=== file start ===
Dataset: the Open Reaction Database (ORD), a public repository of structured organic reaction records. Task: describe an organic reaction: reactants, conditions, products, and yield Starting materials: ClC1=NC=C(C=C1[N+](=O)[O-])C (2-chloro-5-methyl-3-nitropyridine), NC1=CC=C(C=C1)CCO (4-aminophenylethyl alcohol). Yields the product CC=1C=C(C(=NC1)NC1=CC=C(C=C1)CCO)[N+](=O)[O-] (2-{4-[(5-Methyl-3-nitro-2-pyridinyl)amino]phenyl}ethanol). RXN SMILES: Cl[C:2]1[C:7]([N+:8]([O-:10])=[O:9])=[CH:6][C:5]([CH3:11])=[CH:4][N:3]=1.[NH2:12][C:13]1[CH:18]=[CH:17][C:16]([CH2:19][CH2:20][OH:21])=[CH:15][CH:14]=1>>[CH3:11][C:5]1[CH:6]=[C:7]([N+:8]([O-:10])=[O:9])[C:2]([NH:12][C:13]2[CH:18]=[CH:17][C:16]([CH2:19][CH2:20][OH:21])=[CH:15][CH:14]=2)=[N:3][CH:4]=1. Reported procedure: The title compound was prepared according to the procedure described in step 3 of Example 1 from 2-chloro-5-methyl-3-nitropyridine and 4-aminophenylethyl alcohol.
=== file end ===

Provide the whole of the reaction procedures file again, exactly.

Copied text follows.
Dataset: the Open Reaction Database (ORD), a public repository of structured organic reaction records. Task: describe an organic reaction: reactants, conditions, products, and yield Starting materials: ClC1=NC=C(C=C1[N+](=O)[O-])C (2-chloro-5-methyl-3-nitropyridine), NC1=CC=C(C=C1)CCO (4-aminophenylethyl alcohol). Yields the product CC=1C=C(C(=NC1)NC1=CC=C(C=C1)CCO)[N+](=O)[O-] (2-{4-[(5-Methyl-3-nitro-2-pyridinyl)amino]phenyl}ethanol). RXN SMILES: Cl[C:2]1[C:7]([N+:8]([O-:10])=[O:9])=[CH:6][C:5]([CH3:11])=[CH:4][N:3]=1.[NH2:12][C:13]1[CH:18]=[CH:17][C:16]([CH2:19][CH2:20][OH:21])=[CH:15][CH:14]=1>>[CH3:11][C:5]1[CH:6]=[C:7]([N+:8]([O-:10])=[O:9])[C:2]([NH:12][C:13]2[CH:18]=[CH:17][C:16]([CH2:19][CH2:20][OH:21])=[CH:15][CH:14]=2)=[N:3][CH:4]=1. Reported procedure: The title compound was prepared according to the procedure described in step 3 of Example 1 from 2-chloro-5-methyl-3-nitropyridine and 4-aminophenylethyl alcohol.